Salary breakdown by demographics
The ACS salary survey returned in 2019 after a 2-year hiatus. Survey responses from 2019 are from 5,121 ACS members in April and reflect the median salary for full-time US employees. Survey data from prior years reflect the median salary for full-time US employees who said their work specialty is chemistry.
West North Central
West South Central
East North Central
East South Central
In 2016, the American Chemical Society decided to revamp its popular salary survey.
Response rates had fallen from around 40% in the 1980s to 18%, consistent with national trends toward lower survey responses. Additionally, the society was concerned that the data collected—which are published in C&EN and power the ACS Salary Calculator—did not properly reflect the ACS community. Older members were more likely to respond than younger, more diverse members. (ACS publishes C&EN.)
“It was a little rigid and out of date,” says Frank Romano, chair of ACS’s Committee on Economic and Professional Affairs (CEPA), which oversees the survey.
So the society planned to switch from a once-a-year survey to a more continual and modular survey method. Every quarter it would send out a survey to a small, representative sample of ACS members. This change would allow ACS to ask questions about current topics of interest, such as elections or the economy, in addition to traditional salary-survey questions.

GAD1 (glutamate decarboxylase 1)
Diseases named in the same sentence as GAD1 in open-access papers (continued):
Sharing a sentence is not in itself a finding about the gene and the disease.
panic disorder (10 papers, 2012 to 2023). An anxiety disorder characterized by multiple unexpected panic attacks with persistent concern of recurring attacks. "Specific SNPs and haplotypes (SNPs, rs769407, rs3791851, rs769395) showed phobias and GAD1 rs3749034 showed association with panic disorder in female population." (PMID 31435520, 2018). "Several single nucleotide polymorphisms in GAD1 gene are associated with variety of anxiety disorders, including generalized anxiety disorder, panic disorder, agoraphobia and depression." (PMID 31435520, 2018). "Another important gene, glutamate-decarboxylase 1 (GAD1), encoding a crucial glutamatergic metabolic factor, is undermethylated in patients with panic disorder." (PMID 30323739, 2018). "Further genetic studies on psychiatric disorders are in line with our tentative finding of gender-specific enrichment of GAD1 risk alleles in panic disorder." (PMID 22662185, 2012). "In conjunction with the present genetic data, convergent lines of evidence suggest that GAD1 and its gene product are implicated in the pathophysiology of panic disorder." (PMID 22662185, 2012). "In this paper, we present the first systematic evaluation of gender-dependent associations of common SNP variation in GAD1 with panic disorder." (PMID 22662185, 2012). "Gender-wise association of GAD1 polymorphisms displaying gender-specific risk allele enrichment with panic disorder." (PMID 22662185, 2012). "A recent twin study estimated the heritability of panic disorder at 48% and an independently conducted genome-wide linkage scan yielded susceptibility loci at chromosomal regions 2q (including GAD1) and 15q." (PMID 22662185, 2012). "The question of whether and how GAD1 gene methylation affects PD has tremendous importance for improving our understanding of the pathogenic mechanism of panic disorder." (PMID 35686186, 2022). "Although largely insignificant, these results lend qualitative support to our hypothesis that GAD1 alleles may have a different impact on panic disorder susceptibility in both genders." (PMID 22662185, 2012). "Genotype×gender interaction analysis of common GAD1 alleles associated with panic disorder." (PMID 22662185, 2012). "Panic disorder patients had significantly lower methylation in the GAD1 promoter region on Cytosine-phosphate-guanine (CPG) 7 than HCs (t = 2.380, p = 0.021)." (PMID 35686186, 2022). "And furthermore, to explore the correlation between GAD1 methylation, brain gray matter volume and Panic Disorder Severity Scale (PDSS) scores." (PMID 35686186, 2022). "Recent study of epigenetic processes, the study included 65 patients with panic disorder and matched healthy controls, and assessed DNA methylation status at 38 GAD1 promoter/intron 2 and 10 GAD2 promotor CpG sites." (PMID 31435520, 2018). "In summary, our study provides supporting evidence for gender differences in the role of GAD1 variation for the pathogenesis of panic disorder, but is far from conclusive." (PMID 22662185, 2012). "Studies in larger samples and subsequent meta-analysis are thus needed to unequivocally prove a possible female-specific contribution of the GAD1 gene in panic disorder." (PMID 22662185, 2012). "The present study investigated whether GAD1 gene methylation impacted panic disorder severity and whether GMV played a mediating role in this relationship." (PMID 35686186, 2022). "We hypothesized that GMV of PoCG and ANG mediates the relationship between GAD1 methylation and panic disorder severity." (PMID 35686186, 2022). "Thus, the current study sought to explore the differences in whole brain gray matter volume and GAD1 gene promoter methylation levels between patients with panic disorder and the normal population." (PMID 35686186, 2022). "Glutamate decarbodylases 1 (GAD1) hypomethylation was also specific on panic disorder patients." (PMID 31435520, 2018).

After several months of planning, ACS tried the modular method starting in 2017. Unfortunately, that survey had an even lower response rate—so low that analysts could not confidently use the data, says Steven Meyers, the director of membership for ACS.
No one is sure why the response rate was so low. It could be that the survey requests came from a vendor rather than directly from ACS, Romano says. Or it could be that members were not prepared for a survey at a different time of year.
After trying for a year, ACS decided to return to its traditional once-a-year survey technique. When relaunched in April 2019, around 7% of members responded to the survey, enough to ensure the data are reliable.
In addition, the society hired a survey statistician to determine whether the results reflect the larger ACS community, and this time, they did, Meyers says. Going forward, the society will continue to check that its data are statistically sound.
The confidence in the current data set allowed for the return of the salary data to C&EN and the return of the Salary Calculator, which should be available in November.
CEPA has heard from many members who are eager to get the most up-to-date information on salaries, CEPA member Eric Bruton says. The data “give us a better understanding of where our industry lies as a whole, and that is very valuable to people as we manage our careers,” he says.
In 2019 the society returned to basically the same questions it sent in 2016, but in the future it hopes to be able to gather more information while keeping the survey at a reasonable length. “That would show that ACS is just being current and really helping its members with information that they are looking for,” Romano says.